Monday, May 08, 2006
When you pass through the waters, I will be with you; and when you pass through the rivers, they will not sweep over you. When you walk through the fire, you will not be burned; the flames will not set you ablaze. Isaiah 43:2. A friend of mine gave me a daily prayer journal just days before Black Monday. I sat at my desk before the market opened that morning, and seeing the prayer journal, I opened it to October 19. The above verse from Isaiah was written across the top of the page followed by blank space for personal observations. When I saw the passage, I realized how much I needed to hear those words this morning. The financial storm that was Black Monday had demolished the Japanese and Europeans markets and within minutes would slam ashore here in the US. I tried to collect my thoughts and take a few minutes to meditate on the scripture, but the phones had begun to ring and my thoughts were not collectible. I just bowed my head and uttered, “Lord, give me your strength and your wisdom.” I said last time that I received three calls during the day that changed my perspective of investing forever. Two were from clients; the third was from a colleague. The first call came from a client. Mrs. H. was (and is) a remarkable woman. She had given birth to twelve children. She and her husband had built one of the largest farming operations in this part of the country, and after her husband died, she added coal and oil to her business interests. She was a delightful lady, and I had had the privilege of working with her in municipal bonds for many years. Around midmorning, she called and waited on hold for several minutes. When I was able to get to her, I was surprised to hear her voice. Thinking she was worried about the market’s effect on her holdings, I started into my Black Monday talking points. Mrs. H. was surprisingly direct. She asked how much money she could borrow from her account. I read the amount to her, which was in the hundreds of thousands of dollars. She said that she had been listening to the radio and knew that the market was down over 200 points and wanted to buy some stocks. I was surprised to hear that she wanted to buy stocks because, normally, she bought only municipal bonds. I had no doubts Mrs. H. was of sound mind and meant what she said, but I did not think buying into the crash was a good idea. I told her that in my opinion the day’s selling would likely be followed by more selling, and it might take weeks, even months, before the markets could put in a solid bottom. I told her I thought buying into the crash was very risky. She then became more direct. She said that she had watched her husband accumulate thousands of acres of prime farm ground by buying when everyone else was selling. She had continued that strategy after he had died, and it had always eventually resulted in large gains. I tried to get a word in, but she continued. She said, “Greg, I know what I am doing, and I am a big girl. If I am wrong and it doesn’t work out, I won’t blame you. And while I have no intentions of losing this money, if I do, my life will not change.”I asked her, “If your decision is final, what would you like me to do?” She said, “Erwin always bought when everyone else was selling, but he only bought the best ground. I want you to give me a list of what you consider to be the best companies I can buy; companies that are going to come out of this bad market stronger than they went in. That is what I saw my husband do time and time again, and that is what I want to do now.”In all the years I had worked with Mrs. H, I had rarely heard her speak of her husband. I don’t believe I knew his name before that day. I realized in the span of a few minutes a very successful person -- a self-made person -- had shared with me a priceless bit of investment wisdom. Everyone says the secret to success is to buy low and sell high. Hardly anyone, however, invests that way. Most people really want to buy high and sell higher; they have no appetite for buying low, because when prices are low, times are usually tough and tough times call for tough minds. She told me how much she wanted to spend and asked me how long it would take for me to come up with a list of companies. I told her I was swamped, but that I’d pull something together by 1:00 PM. Then I asked the only intelligent question I would ask during the entire conversation. “Mrs. H., are you thinking of buying these stocks to take a short-term profit if the market bounces back, or are you thinking of holding them for awhile?” She said, “Greg, I want to buy companies that I can own for the rest of my life. That’s the way I buy farm ground, and that’s the way I’m thinking about these stocks.” In between calls, I kept thinking about which stocks were the “best.” Words like: “test of time,” “blue chip,” “high quality,” “powerhouse,” “winner,” and “sure-fire” passed through my mind. What did it mean to own the best stock? I realized that before the crash, my definition of the best stock was the one that made the most money in the shortest time. But I quickly realized that this way of thinking about “best” was only possible by looking back. In this case, Mrs. H. wanted to know the best company on a present and forward-looking basis. She was not asking me to pick a company with the best value, she was not asking me to pick a winner; she was just asking me to pick a small group of the best companies. The more I thought about it, the more I realized that there was no answer to her request. There was no such thing as the best company. There were companies that were great values, and companies with the best risk/reward ratios, but “best” was just too relative of a term to apply to companies. For a while I thought I’d have to tell her I could not help her. Then I thought about what she was asking me to do according to her perspective in the world of farming. I had grown up in a farming town. I had friends and relatives who were farmers. If I were to ask them what the best land in their county was, I knew they would have an answer. They would use terms like lay of the land, richness of the soil, length of the rows, and width of the fields. They would consider access, creeks, out-buildings, and locations. But this line of thinking was not helping either; farm ground was tangible, stocks were intangible. Was anything tangible about a company? Stocks possessed a book value, but it was not what truly gave most companies their value. Book value was just a measure of the value of the means of their production. What gave a company its value was how much its products and services were prized by consumers, the company’s ability to successfully extend their products to new markets, the company’s profitability, and how good the company was at bringing new products to market. Then it hit me. At the county fair, the best animal wins the blue ribbon; the most attractive girl in the beauty contest wins the crown. A man gives his best girl a diamond. A great athlete becomes a star. In all societies, the best are given the prize and are prized. So what companies in the US were most prized? Immediately Coca-Cola came to mind, then Disney (it was a much different company then than it is now), General Electric, Wrigley, and Johnson & Johnson were also prized. They were not just blue chips; they were icons that had stood the test of time, defeated all comers, were very profitable, and had star quality. As I ticked down through their qualities, I realized that they were what some people called their “brand.” The strength of a brand was as close as a company could get to being tangible. I called Mrs. H. back and gave her my line of thinking and the shortlist of names. I asked her one more time to wait a few days. The market was coming apart and I told her that I had no idea where these stocks were trading. She agreed. We did, however, start to buy some of the “best” stocks by the end of the week. It still did not feel right to me, but it was what she wanted. Sure enough, just as she had predicted, eventually almost all of her “best” stocks did very well. I spoke to Mrs. H. this week and asked if I could tell this story. We had a delightful converstation. She is 84 years of age. She recently remarried – in a barn – to a man she met bowling. “He’s a great guy,” she said. I would say you could bank on that. The second of the three important calls on Black Monday was from a colleague and friend who had a problem. Next time I'll describe that call.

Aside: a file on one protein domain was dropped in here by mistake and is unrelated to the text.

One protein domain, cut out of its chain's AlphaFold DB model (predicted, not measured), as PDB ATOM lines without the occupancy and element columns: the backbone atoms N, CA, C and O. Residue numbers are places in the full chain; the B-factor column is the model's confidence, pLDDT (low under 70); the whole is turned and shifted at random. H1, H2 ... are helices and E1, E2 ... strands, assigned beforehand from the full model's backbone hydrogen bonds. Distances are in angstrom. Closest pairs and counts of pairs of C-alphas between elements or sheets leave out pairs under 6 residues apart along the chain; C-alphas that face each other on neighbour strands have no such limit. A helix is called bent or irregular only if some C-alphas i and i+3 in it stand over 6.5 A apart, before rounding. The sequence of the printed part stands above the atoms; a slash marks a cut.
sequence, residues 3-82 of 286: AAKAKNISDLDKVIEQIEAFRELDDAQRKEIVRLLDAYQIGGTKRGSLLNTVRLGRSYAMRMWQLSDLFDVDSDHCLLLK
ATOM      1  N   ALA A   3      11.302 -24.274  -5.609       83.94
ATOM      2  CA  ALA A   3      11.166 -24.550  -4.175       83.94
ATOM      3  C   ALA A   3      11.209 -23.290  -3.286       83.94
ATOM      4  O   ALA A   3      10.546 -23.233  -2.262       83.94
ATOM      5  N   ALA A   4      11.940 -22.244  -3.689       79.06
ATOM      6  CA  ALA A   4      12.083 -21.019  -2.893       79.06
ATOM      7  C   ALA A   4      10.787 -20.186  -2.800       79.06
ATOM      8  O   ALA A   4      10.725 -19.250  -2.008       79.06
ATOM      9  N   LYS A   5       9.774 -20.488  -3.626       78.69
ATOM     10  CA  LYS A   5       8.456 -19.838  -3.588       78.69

Labels: The Rising Dividend Story